Introducing… Rick Reuschel

In the sea of baseball there have been many vessels of varying strengths and weaknesses.  Rickey Henderson was like a speedboat: sleek and swift.  Manny Ramirez is like a sailboat: lazy and carefree.  Babe Ruth was like a Naval Aircraft carrier: possessing an arsenal of firepower.  If I were to compare Big Daddy Rick Reuschel with a seafaring vessel, I’d compare him to a tugboat: strong, stout and sturdy.

A third round draft selection by the Chicago Cubs in 1970, Big Daddy made it up to Chitown in 1972, winning 10 games on a 2.93 ERA as a rookie.  Four of his ten wins came via the shutout.  As a sophomore, Reuschel showed the trait that carried him throughout his career: extreme stamina.  Able to toss 240 innings with little effort, Big Daddy threw 237 innings in 1973, topping Cubs pitchers in shutouts.  He tossed 240 innings in ’74 and 234 innings in 1975.

Rick was more than a man that logged a lot of innings.  He was asked to throw so often because he was an exceptional performer.  Big Daddy showcased fine control, issuing an average of 0.246 walks per inning in 1976; better than Hall of Famers Steve Carlton (0.285), Tom Seaver (0.284), Bruce Sutter (0.313) and Don Sutton (0.376).  Fine with the lumber, Rick, who was called on to pinch-hit occasionally in his career, hit .229 during the ’76 season.

A 20-game winner for the first time in 1977, Big Daddy made his first All-Star team and finished third in Cy Young Award voting.  In fine form all year, Rick tied for second in shutouts, finished eighth in strikeouts and was sixth in ERA with a nifty 2.79 mark.  But the Cubs weren’t a strong team in the late 1970s.  Their only power source was Dave Kingman.  Because of the limited talent on the roster, Rick was the only Cub pitcher to post a double digit win total in 1978.

The Cubs fell to fifth place in 1979 but Big Daddy was in fine form, winning 18 games and fashioning his seventh straight year with 230 or more innings pitched.  In 1980, Rick tacked on another year to his string of consecutive seasons of 230 innings picthed, tossing 257 frames.  He led the senior circuit in games started that season, stretching out his arm to carry the vast workload.

In the middle of the 1981 season, Big Daddy was dealt to the Yankees for pitcher Doug Bird and a treasure chest full of currency.  Rick helped the Yankees reach another World Series in their storied existence, flashing a 2.67 ERA in eleven pinstripe starts.  He had an ERA of 3.00 in the Division Series and was handed a no decision in his lone World Series start.  Then, the injury bug bit.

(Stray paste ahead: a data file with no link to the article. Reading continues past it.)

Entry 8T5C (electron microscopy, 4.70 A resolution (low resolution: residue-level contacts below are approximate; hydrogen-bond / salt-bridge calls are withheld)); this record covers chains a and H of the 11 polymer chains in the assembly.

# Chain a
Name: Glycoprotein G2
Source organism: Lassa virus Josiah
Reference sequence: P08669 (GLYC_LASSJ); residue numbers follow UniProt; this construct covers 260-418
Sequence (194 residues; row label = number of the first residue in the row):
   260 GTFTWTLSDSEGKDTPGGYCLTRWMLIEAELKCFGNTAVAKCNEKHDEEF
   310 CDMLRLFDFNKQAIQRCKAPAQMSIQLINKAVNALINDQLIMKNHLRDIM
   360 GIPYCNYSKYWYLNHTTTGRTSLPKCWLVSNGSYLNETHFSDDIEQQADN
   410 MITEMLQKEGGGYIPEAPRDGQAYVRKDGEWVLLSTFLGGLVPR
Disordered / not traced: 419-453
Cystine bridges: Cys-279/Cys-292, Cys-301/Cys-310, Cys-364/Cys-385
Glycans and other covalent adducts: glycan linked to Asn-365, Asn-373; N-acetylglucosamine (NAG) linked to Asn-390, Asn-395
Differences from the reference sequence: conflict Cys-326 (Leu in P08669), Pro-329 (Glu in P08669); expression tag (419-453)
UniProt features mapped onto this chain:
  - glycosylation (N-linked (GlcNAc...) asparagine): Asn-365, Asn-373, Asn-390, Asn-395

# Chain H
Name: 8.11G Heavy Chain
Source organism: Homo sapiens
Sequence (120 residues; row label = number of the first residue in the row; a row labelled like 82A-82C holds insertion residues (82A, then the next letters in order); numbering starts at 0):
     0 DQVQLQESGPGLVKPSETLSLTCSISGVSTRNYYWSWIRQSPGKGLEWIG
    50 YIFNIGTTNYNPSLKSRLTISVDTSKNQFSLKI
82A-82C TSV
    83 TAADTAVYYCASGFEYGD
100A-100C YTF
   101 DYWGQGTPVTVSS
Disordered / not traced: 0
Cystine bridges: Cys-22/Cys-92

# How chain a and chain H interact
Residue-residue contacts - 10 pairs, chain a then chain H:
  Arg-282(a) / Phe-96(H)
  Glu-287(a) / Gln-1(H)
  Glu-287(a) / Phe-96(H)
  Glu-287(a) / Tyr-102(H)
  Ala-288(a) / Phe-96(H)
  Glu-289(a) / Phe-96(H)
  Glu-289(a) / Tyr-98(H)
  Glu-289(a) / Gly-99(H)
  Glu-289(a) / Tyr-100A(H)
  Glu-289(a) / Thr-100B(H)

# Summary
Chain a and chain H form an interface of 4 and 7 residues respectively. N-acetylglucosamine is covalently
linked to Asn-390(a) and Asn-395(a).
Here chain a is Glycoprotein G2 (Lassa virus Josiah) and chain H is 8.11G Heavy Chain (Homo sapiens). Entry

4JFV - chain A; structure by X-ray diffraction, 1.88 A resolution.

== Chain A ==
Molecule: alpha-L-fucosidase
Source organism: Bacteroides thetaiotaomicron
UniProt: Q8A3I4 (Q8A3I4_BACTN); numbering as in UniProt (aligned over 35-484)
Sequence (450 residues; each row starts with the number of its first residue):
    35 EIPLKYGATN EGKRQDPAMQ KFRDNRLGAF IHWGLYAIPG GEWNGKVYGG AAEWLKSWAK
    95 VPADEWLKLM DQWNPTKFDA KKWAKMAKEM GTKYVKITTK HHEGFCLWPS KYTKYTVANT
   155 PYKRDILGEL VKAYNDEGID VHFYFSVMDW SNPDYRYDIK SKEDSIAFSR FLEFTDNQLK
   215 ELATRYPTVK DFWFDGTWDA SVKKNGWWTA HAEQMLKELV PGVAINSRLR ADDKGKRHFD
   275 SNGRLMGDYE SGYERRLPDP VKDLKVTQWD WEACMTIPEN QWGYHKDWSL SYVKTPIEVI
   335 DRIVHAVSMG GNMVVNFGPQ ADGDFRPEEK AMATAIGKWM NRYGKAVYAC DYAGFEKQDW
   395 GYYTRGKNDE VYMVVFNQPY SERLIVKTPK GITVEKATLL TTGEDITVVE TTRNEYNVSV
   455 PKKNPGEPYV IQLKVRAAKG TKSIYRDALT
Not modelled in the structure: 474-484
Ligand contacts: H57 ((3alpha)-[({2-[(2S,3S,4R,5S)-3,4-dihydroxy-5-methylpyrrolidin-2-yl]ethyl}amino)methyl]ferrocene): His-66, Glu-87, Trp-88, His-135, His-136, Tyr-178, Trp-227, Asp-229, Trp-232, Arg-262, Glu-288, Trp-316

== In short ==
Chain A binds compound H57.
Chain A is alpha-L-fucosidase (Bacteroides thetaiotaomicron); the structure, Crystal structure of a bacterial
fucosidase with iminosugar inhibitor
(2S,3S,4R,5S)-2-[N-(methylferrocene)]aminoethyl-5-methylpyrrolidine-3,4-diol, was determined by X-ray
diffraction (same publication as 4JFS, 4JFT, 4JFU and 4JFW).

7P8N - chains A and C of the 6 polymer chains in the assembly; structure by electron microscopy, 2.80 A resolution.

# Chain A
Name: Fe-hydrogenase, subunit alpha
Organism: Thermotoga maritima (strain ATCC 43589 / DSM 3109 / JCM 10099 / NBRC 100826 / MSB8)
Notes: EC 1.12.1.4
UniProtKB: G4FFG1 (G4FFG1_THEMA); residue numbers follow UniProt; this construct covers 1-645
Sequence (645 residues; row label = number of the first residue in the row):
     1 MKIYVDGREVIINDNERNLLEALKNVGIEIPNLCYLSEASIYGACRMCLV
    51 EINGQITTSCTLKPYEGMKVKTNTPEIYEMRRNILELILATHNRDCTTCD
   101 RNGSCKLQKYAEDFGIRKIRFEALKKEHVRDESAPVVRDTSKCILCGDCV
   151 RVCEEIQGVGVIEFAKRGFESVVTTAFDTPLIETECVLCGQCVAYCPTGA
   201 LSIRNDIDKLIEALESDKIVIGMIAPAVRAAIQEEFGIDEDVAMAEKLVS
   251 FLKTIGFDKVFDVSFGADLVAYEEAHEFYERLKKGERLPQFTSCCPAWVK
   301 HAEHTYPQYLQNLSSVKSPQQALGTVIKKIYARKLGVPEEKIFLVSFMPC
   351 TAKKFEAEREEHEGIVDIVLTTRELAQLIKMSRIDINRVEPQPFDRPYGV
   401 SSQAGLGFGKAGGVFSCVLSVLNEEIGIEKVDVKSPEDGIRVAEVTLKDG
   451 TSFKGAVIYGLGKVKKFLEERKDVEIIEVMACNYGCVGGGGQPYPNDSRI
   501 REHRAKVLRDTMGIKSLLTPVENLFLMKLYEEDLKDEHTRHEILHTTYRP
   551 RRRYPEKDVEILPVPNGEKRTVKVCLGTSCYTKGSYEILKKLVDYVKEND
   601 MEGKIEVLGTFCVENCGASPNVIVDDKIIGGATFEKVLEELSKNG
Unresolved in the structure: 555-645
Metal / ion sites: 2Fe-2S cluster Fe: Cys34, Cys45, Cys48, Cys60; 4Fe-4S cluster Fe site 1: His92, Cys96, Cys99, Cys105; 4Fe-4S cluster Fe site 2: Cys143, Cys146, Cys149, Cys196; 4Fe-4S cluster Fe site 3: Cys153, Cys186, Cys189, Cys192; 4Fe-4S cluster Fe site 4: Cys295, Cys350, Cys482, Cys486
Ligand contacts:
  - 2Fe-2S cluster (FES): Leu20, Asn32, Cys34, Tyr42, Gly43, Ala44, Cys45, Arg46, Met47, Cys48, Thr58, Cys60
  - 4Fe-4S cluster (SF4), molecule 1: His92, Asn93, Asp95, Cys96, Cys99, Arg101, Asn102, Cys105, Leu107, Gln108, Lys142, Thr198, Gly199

Big Daddy was on the shelf the entire 1982 season and rehabbed his way back in 1983, spending most of the year with Quad Cities in the Midwest League.  Because of his injured wing, the Yankees released Rick and he caught back on with the Cubbies.  Back in Chicago in ’84, Big Daddy struggled to regain his pre-injury form and was granted free agency after the season.  The Pirates gambled on Rick, hoping that his arm would bounce back in 1985, and they were rewarded with a fine season.

Recovered from his arm woes, Reuschel went 14-8 for the Buccos in ’85.  The large veteran made 26 starts and fashioned a 2.27 ERA.  Hall of Famers Steve Carlton (3.33), Nolan Ryan (3.80), Bruce Sutter (4.48), Dennis Eckersley (3.08) and Tom Seaver (3.17) weren’t as stingy with their runs allowed as Big Daddy.

Multi-talented, Rick won his second Gold Glove Award in 1987 while also driving home ten runs on the season – pretty darn good for a pitcher.  Rick began the year with the Pittsburgh Pirates, represented the Bucs in the All-Star Game, but was traded at the end of the season to San Francisco for two young pitchers.  He led the senior circuit in complete games and shutouts.

As a 39 year-old, Big Daddy won 19 games for the 1988 Giants.  Called on to start more games than any other NL pitcher, Big daddy made 36 starts and posted a 3.12 ERA in 245 innings of work.  Defying old age, Rick entered his 40s in 1989 and fashioned a 17-8, 2.94 ERA worksheet – making his final All-Star Game and earning a few Cy Young Award votes.  His Giants went to the postseason in ’89 and Rick won the deciding Game 5 in the NLCS.  His club fell to the powerful Oakland A’s in the World Series.

The injury bug bit again in 1990.  In his 40s, it was more difficult for Big Daddy to bounce back from the shelving.  He pitched one final season with the Giants in 1991 before ending his career.

THE NUMBERS

W 214/L 191/PCT .528/G 557/CG 102/IP 3,550/H 3,588/BB 935/SO 2,015/SHO 26/ERA 3.37

Reuschelcubhttp://www.sportsencyclopedia.com

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1 comment
  1. brettkiser said:

    An underrated pitcher in the era of pitcher disprespect, Big Daddy was a innings eater who kept his ERA below league average. He doesn’t have the career record of Jack Morris, but Jack, who gets a lot more support for the HOF, has an ERA 60 points higher than Big Daddy. Starting pitchers of the 1980s have been given the least amount of respect of any position in any era by HOF voters. With the surge of relief pitchers during the decade, pitchers like Sutter, Fingers and Gossage have made the HOF while the guys that pitch the bulk of innings have been pased over. Big Daddy’s HOF chances are weak.

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